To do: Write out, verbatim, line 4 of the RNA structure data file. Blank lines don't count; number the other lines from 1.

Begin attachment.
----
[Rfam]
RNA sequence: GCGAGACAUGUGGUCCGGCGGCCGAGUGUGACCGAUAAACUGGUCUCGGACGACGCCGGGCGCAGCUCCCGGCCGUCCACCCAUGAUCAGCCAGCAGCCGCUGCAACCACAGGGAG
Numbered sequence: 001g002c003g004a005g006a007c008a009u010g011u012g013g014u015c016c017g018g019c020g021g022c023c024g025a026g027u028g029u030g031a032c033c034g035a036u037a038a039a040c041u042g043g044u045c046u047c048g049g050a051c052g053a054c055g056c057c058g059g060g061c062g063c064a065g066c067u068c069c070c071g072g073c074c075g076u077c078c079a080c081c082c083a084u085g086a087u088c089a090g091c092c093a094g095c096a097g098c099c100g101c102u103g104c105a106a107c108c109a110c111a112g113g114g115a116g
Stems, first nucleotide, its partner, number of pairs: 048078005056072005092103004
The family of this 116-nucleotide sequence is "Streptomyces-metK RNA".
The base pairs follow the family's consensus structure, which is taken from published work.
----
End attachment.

Stems, first nucleotide, its partner, number of pairs: 048078005056072005092103004